*Graduate students, dependent on their advisers and neglected by their universities, receive minimal, ad hoc training on proper experimental design, believing the system of rewards is how it always has been and how it always will be.

But many senior researchers will oppose reform, said Arturo Casadevall, a professor at the Albert Einstein College of Medicine at Yeshiva University.

“Scientists themselves are playing this game because once they succeed, the rewards are so great they basically force everyone to do it.”

The tight financing of the past decade has only made the problem worse, said Ferric C. Fang, a microbiology professor at the University of Washington who, like Dr. Casadevall, has called for changes in the system.

“We’re ending up with an ecosystem that’s increasingly populated by predators,” he said.

Some researchers fear that “skeptics” who dispute valid scientific work on a host of hot-button issues will seize on the reproducibility crisis as a political weapon.

“This is a very serious problem,” said C. Glenn Begley, chief scientific officer of Tetra-Logic Pharmaceuticals, who, several years ago, published a prominent paper on how his former company, Amgen, had found it impossible to replicate more than 90 percent of potential cancer drugs.

“It really threatens the general feeling among the community in terms of how important science is,” he said.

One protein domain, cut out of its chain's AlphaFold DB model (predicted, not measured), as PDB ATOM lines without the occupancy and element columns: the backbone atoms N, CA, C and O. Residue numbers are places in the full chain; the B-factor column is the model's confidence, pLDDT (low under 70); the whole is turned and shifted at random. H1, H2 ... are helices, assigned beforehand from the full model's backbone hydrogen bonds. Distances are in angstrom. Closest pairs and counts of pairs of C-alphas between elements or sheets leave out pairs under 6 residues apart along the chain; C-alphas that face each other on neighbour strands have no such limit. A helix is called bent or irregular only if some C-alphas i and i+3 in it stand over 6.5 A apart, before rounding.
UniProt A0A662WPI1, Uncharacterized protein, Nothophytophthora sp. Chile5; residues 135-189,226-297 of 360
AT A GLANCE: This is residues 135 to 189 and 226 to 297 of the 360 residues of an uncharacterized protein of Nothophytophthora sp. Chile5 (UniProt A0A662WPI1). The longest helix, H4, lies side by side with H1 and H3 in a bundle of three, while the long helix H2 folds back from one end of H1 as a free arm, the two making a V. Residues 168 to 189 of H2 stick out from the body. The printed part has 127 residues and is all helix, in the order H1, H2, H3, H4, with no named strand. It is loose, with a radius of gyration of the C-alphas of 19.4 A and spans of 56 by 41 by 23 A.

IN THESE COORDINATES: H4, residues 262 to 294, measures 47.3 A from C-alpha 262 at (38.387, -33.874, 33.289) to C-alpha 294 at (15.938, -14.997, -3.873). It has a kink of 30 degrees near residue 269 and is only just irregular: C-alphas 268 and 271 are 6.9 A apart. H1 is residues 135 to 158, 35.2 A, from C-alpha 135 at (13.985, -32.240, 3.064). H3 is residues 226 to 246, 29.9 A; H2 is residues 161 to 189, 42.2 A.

The NIH’s response is wide- ranging.

Its institutes are revising how they review grants, requiring far more data on experimental design, including validation of past findings that studies purport to build upon.

The agency is financing new programs to teach first-year graduate students how to design experiments.

It is pressing journals to raise their review standards.


Those are all worthy steps, Dr. Casadevall said, and he applauds how quickly the NIH, once it understood the scale of the problem, has responded.


“My concern is that the problem here is cultural,” he said, “and the fixes are procedural.”


If the NIH could be said to have an internal whistle-blower on the problems with preclinical research, Shai D. Silberberg would be a candidate for the role.

A decade ago, Mr. Silberberg, a biophysicist, became a program director at the National Institute of Neurological Disorders and Stroke, and he was shocked to see what was considered high-quality science….

Many experiments supporting proposed clinical investigations used low sample sizes and were prone to bias.

As it happened, neurology researchers were ahead of the curve in pointing out those problems.

Scientists in Australia and Scotland had begun documenting flaws in animal studies that had seemed to support promising, but failed, stroke treatments. A similar effort found parallel problems in spinal-cord research.